My dad celebrated his 89th birthday on January 28, 2016. Milestones such as these always give opportunity for a time of reflection, and this was no exception.
When my dad was born, his village in the Netherlands was home to one car; it belonged to the doctor. His dad made his living hauling milk to the dairy for the regional farms by picking up those tin milk cans we now decorate and display in our homes or yards. They would haul the milk to the dairy using a cart and a horse. Between the milk deliveries, my grandfather would head out into the woods to chop down a tree and the wood would be sold for the income it brought in.
Of the seven boys in his family, my dad was the only one to move to Canada. He and his own family started out their Canadian experience in Petrolia, Ontario and when my oldest sister was ready for grade one they sent her to the newly formed Christian school in Wyoming. They certainly could not financially afford it—it was tough going in those early days in Canada. My mother was unwell and my Dad’s job didn’t pay that well. But they couldn’t have imagined the alternative. It was imperative for them that their children went to a Christian school. If there hadn’t been one nearby, they would have either started one, or moved.
In the early 60s, a work opportunity took our family from Petrolia to Whitby, and our Christian school experience moved to Immanuel Christian School in Oshawa. Later when Durham Christian High School opened in Bowmanville, my youngest sister made the trek there as well.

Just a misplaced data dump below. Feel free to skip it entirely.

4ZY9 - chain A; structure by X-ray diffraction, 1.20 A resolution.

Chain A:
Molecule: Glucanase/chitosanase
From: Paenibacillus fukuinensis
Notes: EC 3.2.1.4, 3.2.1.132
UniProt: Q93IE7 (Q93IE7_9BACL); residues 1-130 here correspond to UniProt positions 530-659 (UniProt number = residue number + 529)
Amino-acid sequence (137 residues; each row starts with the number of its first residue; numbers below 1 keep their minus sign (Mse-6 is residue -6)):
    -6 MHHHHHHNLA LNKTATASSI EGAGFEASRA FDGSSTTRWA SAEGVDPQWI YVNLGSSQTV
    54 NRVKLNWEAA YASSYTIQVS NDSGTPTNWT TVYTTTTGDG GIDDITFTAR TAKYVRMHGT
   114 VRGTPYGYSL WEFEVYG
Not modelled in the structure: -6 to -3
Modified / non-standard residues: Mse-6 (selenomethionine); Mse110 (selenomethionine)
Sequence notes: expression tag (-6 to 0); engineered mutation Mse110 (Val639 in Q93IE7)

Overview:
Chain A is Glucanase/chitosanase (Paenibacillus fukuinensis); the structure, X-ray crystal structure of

As I served the many visitors that made their way to my parents’ apartment on my Dad’s birthday, each one of them (knowing that I now work for “that organization of Christian schools”) would ask about the schools that they were familiar with.
“So Raymond,” they would start—(yes, I am Raymond to these people who remember the childhood version of me)—“So Raymond, tell us how things are in the Christian schools. Will things be okay?” they ask. Eventually the conversation of mixed English, Dutch (and yes, even Frisian) would continue to the weather, to old friendships, and to who is ill, but it would predictably end up back at the church and Christian schools.
Much has changed in my Dad’s life—he has seen more change than anyone could have ever imagined in the past century. I chuckled with delight as an 85 year old grandmother brought out her iPad and showed off pictures of her grandchildren on Facebook, while another older gentleman expressed frustration that no one has been able to successfully link his tablet to the wifi in his apartment. We have come a long way from the one car and horse drawn cart bringing milk to the dairy.
But what hasn’t changed is that generation’s love for their Lord and their deep commitment to instill an education (now in their grandchildren and great-grandchildren) that is deeply rooted in the word of God, fully integrated with the Christian faith. They express their concern with deep emotion, evidenced by the tears they shed as they bid me farewell on the way out of the apartment, sharing words like, “We will pray for you and your work Raymond,” and “Our schools are so important”.
God bless my parents and their generation for what they have built and continue to love. May we also be found that faithful.